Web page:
The open-source content management framework Joomla pushed out version 3.2.3 of its product last week, fixing a SQL injection zero-day vulnerability that could have let attackers steal information from databases or insert code into sites running the CMS.
While little is being disclosed by Joomla, according to a security notice on its site the problem carried a high severity rating and affected versions 3.1.0 through 3.2.2 of the CMS before being patched on Thursday.
According to researchers at security firm Sucuri the SQL injection vulnerability may be linked to an exploit discovered last month involving weblinks-categories id. The exploit appears to have “not escaped properly,” according to Sucuri’s CTO Daniel Cid. Cid goes on to reference the exploit-db.com description, writing that the vulnerability “seems very easy to exploit.”
Another write-up of the vulnerability, over at scip VulDB, claims the problem is not only easy to exploit but also that it can be launched remotely and without authentication.
“Affected by this issue is an unknown function of the file /index.php/weblinks-categories. The manipulation of the argument id with the input value 0%20%29%20union%20select%20password%20from%20%60k59cv_users%60%20–%20%29 leads to a sql injection vulnerability. Impacted is confidentiality, integrity, and availability,” reads part of the vulnerability summary.
On the release announcement for version 3.2.3 Joomla’s Production Leadership Team writes that its goal is to provide “regular, frequent updates,” to Joomla.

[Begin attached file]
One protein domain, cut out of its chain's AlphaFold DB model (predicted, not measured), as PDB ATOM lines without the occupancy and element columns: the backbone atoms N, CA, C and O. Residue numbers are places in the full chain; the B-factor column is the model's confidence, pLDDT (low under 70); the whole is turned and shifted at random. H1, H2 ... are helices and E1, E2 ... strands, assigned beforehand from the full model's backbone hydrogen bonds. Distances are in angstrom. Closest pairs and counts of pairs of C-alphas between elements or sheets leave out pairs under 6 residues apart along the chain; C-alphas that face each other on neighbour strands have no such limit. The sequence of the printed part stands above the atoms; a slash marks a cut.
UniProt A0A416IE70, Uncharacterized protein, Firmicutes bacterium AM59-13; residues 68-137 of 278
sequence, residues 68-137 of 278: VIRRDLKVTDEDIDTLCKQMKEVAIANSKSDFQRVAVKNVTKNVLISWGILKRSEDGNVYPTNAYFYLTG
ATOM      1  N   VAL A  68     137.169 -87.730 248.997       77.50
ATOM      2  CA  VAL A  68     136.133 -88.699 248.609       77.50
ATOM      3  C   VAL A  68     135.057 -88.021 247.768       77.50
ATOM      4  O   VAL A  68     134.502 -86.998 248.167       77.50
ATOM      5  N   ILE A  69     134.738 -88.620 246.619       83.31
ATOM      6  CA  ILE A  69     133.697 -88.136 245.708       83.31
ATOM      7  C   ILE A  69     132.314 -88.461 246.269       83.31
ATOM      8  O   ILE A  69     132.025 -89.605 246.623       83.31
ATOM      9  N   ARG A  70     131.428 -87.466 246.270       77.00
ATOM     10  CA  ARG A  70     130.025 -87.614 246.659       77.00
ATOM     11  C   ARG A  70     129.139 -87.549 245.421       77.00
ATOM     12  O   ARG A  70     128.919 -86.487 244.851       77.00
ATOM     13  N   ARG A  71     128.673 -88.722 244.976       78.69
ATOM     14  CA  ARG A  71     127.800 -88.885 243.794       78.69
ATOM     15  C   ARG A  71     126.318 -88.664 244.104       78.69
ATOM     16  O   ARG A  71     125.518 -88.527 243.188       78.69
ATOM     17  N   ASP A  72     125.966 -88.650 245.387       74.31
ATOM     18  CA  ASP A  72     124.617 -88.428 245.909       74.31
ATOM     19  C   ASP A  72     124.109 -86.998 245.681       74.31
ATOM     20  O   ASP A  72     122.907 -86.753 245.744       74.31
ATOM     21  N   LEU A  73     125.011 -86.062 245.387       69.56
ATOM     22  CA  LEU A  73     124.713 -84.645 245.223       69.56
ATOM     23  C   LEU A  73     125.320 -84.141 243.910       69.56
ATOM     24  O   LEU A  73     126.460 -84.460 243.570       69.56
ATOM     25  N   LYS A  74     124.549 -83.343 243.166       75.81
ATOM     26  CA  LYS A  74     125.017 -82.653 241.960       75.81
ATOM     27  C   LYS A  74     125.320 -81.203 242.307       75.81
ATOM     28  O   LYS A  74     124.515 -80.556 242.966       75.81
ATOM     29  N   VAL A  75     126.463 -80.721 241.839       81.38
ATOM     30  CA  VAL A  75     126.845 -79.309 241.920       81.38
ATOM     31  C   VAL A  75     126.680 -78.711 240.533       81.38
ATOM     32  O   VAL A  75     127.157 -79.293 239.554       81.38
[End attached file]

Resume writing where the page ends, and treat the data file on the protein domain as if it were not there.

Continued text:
The fact that it took over a month to fix surprised Cid however.
“What really shocked us is that Joomla took almost a month to release a patch for it.” Cid told PCWorld yesterday.
The Joomla update, which developers are encouraging users apply immediately, also addresses two medium severity core XSS vulnerabilities that also stem from “inadequate escaping” along with a problem with inadequate checking in that allowed unauthorized logins via Joomla’s Gmail login module.
Joomla was last forced to patch a zero day last August after attackers were spotted abusing sites running Joomla or WordPress, taking them over and redirecting users to the Blackhole Exploit Kit.
At the time it discovered the vulnerability, security firm Versafe reported that 57 percent of the attacks it had seen that year came from sites hosted on Joomla’s CMS.